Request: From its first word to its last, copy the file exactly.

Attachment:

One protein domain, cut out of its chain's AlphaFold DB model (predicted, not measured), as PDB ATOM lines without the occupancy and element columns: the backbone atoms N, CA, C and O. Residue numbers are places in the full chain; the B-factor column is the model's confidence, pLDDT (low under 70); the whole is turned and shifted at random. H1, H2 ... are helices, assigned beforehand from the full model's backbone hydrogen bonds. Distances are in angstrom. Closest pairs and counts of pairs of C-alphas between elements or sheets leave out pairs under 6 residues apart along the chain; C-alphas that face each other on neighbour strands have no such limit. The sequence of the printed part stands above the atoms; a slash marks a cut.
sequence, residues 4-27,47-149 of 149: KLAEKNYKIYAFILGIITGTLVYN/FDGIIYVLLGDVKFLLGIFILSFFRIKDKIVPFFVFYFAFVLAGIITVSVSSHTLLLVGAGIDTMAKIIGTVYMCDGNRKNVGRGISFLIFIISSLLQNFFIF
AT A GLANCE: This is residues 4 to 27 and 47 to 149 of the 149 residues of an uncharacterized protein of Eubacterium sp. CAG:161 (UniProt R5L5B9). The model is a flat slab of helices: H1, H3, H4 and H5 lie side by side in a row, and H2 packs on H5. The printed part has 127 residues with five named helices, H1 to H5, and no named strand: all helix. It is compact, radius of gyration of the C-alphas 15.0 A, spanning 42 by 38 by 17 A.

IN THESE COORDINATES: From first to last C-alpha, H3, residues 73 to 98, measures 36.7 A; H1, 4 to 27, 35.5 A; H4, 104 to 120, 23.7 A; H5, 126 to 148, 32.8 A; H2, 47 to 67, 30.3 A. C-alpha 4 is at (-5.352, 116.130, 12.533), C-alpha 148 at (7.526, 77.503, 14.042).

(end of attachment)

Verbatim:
One protein domain, cut out of its chain's AlphaFold DB model (predicted, not measured), as PDB ATOM lines without the occupancy and element columns: the backbone atoms N, CA, C and O. Residue numbers are places in the full chain; the B-factor column is the model's confidence, pLDDT (low under 70); the whole is turned and shifted at random. H1, H2 ... are helices, assigned beforehand from the full model's backbone hydrogen bonds. Distances are in angstrom. Closest pairs and counts of pairs of C-alphas between elements or sheets leave out pairs under 6 residues apart along the chain; C-alphas that face each other on neighbour strands have no such limit. The sequence of the printed part stands above the atoms; a slash marks a cut.
sequence, residues 4-27,47-149 of 149: KLAEKNYKIYAFILGIITGTLVYN/FDGIIYVLLGDVKFLLGIFILSFFRIKDKIVPFFVFYFAFVLAGIITVSVSSHTLLLVGAGIDTMAKIIGTVYMCDGNRKNVGRGISFLIFIISSLLQNFFIF
AT A GLANCE: This is residues 4 to 27 and 47 to 149 of the 149 residues of an uncharacterized protein of Eubacterium sp. CAG:161 (UniProt R5L5B9). The model is a flat slab of helices: H1, H3, H4 and H5 lie side by side in a row, and H2 packs on H5. The printed part has 127 residues with five named helices, H1 to H5, and no named strand: all helix. It is compact, radius of gyration of the C-alphas 15.0 A, spanning 42 by 38 by 17 A.

IN THESE COORDINATES: From first to last C-alpha, H3, residues 73 to 98, measures 36.7 A; H1, 4 to 27, 35.5 A; H4, 104 to 120, 23.7 A; H5, 126 to 148, 32.8 A; H2, 47 to 67, 30.3 A. C-alpha 4 is at (-5.352, 116.130, 12.533), C-alpha 148 at (7.526, 77.503, 14.042).